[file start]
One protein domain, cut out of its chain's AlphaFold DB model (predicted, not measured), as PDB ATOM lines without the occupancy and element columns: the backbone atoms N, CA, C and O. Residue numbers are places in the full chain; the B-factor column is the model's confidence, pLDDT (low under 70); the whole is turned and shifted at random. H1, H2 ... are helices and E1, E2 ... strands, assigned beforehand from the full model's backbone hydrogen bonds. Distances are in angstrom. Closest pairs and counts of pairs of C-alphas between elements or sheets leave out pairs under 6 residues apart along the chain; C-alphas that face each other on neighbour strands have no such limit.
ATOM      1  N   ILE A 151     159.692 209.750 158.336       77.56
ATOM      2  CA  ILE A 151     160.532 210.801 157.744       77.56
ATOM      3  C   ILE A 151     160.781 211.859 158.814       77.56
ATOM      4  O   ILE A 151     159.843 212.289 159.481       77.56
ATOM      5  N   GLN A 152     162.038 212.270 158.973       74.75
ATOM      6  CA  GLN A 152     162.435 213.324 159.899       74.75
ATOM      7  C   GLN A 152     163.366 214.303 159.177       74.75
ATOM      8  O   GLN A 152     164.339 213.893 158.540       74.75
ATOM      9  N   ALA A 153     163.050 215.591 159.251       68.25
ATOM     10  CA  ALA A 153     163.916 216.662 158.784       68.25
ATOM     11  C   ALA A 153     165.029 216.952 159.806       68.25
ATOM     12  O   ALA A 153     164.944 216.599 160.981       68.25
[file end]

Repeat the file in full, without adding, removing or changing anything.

One protein domain, cut out of its chain's AlphaFold DB model (predicted, not measured), as PDB ATOM lines without the occupancy and element columns: the backbone atoms N, CA, C and O. Residue numbers are places in the full chain; the B-factor column is the model's confidence, pLDDT (low under 70); the whole is turned and shifted at random. H1, H2 ... are helices and E1, E2 ... strands, assigned beforehand from the full model's backbone hydrogen bonds. Distances are in angstrom. Closest pairs and counts of pairs of C-alphas between elements or sheets leave out pairs under 6 residues apart along the chain; C-alphas that face each other on neighbour strands have no such limit.
ATOM      1  N   ILE A 151     159.692 209.750 158.336       77.56
ATOM      2  CA  ILE A 151     160.532 210.801 157.744       77.56
ATOM      3  C   ILE A 151     160.781 211.859 158.814       77.56
ATOM      4  O   ILE A 151     159.843 212.289 159.481       77.56
ATOM      5  N   GLN A 152     162.038 212.270 158.973       74.75
ATOM      6  CA  GLN A 152     162.435 213.324 159.899       74.75
ATOM      7  C   GLN A 152     163.366 214.303 159.177       74.75
ATOM      8  O   GLN A 152     164.339 213.893 158.540       74.75
ATOM      9  N   ALA A 153     163.050 215.591 159.251       68.25
ATOM     10  CA  ALA A 153     163.916 216.662 158.784       68.25
ATOM     11  C   ALA A 153     165.029 216.952 159.806       68.25
ATOM     12  O   ALA A 153     164.944 216.599 160.981       68.25